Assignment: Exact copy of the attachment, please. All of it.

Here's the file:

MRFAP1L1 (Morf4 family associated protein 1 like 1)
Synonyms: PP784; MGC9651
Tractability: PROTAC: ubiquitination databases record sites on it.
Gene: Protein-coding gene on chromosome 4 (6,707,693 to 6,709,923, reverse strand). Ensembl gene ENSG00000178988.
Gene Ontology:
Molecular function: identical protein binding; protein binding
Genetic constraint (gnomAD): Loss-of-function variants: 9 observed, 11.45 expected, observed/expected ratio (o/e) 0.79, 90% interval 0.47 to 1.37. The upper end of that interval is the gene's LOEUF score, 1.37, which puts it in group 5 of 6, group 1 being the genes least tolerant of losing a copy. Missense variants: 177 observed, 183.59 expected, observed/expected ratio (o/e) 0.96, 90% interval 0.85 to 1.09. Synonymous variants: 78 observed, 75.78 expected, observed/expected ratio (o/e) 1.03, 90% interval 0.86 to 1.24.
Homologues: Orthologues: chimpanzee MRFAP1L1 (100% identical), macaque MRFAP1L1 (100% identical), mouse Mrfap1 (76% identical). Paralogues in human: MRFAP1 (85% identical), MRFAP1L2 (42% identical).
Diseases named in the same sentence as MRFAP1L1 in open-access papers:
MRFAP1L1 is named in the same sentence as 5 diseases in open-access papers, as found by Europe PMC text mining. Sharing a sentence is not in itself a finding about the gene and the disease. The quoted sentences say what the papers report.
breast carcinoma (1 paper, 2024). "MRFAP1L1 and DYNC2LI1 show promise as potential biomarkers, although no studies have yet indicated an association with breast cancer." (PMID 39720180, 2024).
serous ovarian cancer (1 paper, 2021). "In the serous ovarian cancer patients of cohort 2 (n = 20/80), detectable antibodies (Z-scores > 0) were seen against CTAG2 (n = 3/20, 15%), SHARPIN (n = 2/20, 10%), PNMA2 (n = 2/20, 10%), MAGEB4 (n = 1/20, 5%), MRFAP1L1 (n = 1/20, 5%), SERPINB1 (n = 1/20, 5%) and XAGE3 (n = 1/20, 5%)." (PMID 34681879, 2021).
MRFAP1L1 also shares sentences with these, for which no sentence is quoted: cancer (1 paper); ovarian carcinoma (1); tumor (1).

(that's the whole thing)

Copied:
MRFAP1L1 (Morf4 family associated protein 1 like 1)
Synonyms: PP784; MGC9651
Tractability: PROTAC: ubiquitination databases record sites on it.
Gene: Protein-coding gene on chromosome 4 (6,707,693 to 6,709,923, reverse strand). Ensembl gene ENSG00000178988.
Gene Ontology:
Molecular function: identical protein binding; protein binding
Genetic constraint (gnomAD): Loss-of-function variants: 9 observed, 11.45 expected, observed/expected ratio (o/e) 0.79, 90% interval 0.47 to 1.37. The upper end of that interval is the gene's LOEUF score, 1.37, which puts it in group 5 of 6, group 1 being the genes least tolerant of losing a copy. Missense variants: 177 observed, 183.59 expected, observed/expected ratio (o/e) 0.96, 90% interval 0.85 to 1.09. Synonymous variants: 78 observed, 75.78 expected, observed/expected ratio (o/e) 1.03, 90% interval 0.86 to 1.24.
Homologues: Orthologues: chimpanzee MRFAP1L1 (100% identical), macaque MRFAP1L1 (100% identical), mouse Mrfap1 (76% identical). Paralogues in human: MRFAP1 (85% identical), MRFAP1L2 (42% identical).
Diseases named in the same sentence as MRFAP1L1 in open-access papers:
MRFAP1L1 is named in the same sentence as 5 diseases in open-access papers, as found by Europe PMC text mining. Sharing a sentence is not in itself a finding about the gene and the disease. The quoted sentences say what the papers report.
breast carcinoma (1 paper, 2024). "MRFAP1L1 and DYNC2LI1 show promise as potential biomarkers, although no studies have yet indicated an association with breast cancer." (PMID 39720180, 2024).
serous ovarian cancer (1 paper, 2021). "In the serous ovarian cancer patients of cohort 2 (n = 20/80), detectable antibodies (Z-scores > 0) were seen against CTAG2 (n = 3/20, 15%), SHARPIN (n = 2/20, 10%), PNMA2 (n = 2/20, 10%), MAGEB4 (n = 1/20, 5%), MRFAP1L1 (n = 1/20, 5%), SERPINB1 (n = 1/20, 5%) and XAGE3 (n = 1/20, 5%)." (PMID 34681879, 2021).
MRFAP1L1 also shares sentences with these, for which no sentence is quoted: cancer (1 paper); ovarian carcinoma (1); tumor (1).